Democrats Strike Deal to Lower Prescription Drug Prices

Democrats Strike Deal to Lower Prescription Drug Prices

COP26 in Glasgow
KEVIN LAMARQUE
By Yuval Rosenberg and Michael Rainey
Tuesday, November 2, 2021
Happy Election Day! As voters in Virginia and elsewhere headed to the polls, Democrats said they made progress Tuesday toward resolving some of the outstanding differences that have slowed their Build Back Better plan — steps that could bring them closer to a House vote as soon as this week on both the $1.85 trillion package focused on the care economy and climate change and a separate bipartisan infrastructure bill. And President Joe Biden expressed optimism that Sen. Joe Manchin (D-WV), who on Monday effectively slammed the brakes on efforts to speed to a deal, would ultimately support the legislation.

Here’s what you need to know.

Biden Says Manchin ‘Will Be There’ on Build Back Better Vote

President Biden on Tuesday told reporters that he believes Manchin will ultimately back Democrats’ social spending and climate change bill.

"I believe that Joe will be there," Biden said of the West Virginia senator during a news conference to close the United Nations climate summit in Glasgow, Scotland.

Manchin made clear Monday that he still has significant misgivings about details of the package and the speed with which his fellow Democrats are trying to enact it. He decried the use of budgetary gimmicks to lower the official cost of the legislation and expressed concern that the spending involved could spur additional inflation. And he said he needed more time to understand the likely economic and fiscal effects of the package.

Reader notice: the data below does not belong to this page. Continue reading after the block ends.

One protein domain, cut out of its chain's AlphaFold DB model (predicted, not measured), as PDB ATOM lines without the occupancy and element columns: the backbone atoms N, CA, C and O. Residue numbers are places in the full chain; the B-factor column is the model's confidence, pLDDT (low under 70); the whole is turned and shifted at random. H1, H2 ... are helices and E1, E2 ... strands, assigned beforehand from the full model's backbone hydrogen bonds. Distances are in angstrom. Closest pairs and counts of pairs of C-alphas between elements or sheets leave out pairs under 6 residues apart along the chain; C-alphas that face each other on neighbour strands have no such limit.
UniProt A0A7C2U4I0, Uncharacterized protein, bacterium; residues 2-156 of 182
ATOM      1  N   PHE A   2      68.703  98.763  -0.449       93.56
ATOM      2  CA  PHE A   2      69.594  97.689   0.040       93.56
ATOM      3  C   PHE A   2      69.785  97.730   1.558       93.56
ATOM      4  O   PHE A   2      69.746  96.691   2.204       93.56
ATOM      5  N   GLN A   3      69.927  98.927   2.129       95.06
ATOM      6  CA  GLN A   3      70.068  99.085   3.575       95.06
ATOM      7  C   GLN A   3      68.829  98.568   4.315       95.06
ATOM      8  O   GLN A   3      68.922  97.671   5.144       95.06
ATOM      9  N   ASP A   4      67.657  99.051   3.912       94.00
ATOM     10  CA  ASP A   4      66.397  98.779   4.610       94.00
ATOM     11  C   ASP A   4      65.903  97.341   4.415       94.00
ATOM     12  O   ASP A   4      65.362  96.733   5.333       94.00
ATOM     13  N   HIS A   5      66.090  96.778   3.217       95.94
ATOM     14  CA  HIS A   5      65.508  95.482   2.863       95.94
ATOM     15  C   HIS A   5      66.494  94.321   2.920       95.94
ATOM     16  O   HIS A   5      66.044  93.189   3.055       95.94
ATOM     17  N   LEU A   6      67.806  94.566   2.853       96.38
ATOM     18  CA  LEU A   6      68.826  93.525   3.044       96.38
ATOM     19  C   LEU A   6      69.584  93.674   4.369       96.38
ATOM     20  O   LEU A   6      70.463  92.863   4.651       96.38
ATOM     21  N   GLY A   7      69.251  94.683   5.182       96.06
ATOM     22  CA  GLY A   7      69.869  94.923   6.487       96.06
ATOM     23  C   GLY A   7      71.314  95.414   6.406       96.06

On Tuesday, Manchin told reporters that he had never signed off on the $1.85 trillion Build Back Better framework released by the White House last week and that there’s no rush to finalize the legislation at this point, again taking aim at progressives for blocking a vote last week on the bipartisan infrastructure bill that would have delivered Biden a win before he headed to Europe.

“I just think it’s going to take quite a while,” Manchin said. “We’re not in a rush right now.”

Other Democrats evidently feel differently. They are racing to nail down a deal and potentially put it to a vote in the House as soon as this week — before an official score of the legislation from the Congressional Budget Office is ready. That score reportedly could take about two weeks. Senate Majority Leader Chuck Schumer (D-NY) said Tuesday he hopes his chamber can take up the bill on November 15.

But a number of centrist House Democrats — Reps. Ed Case of Hawaii, Jared Golden of Maine, Josh Gottheimer of New Jersey, Stephanie Murphy of Florida and Kurt Schrader of Oregon — said in a letter to House Speaker Nancy Pelosi that they want 72 hours to review the package and a cost estimate by the Joint Committee on Taxation and Congressional Budget Office before any House vote. That could push any House action on the package into next week at the earliest.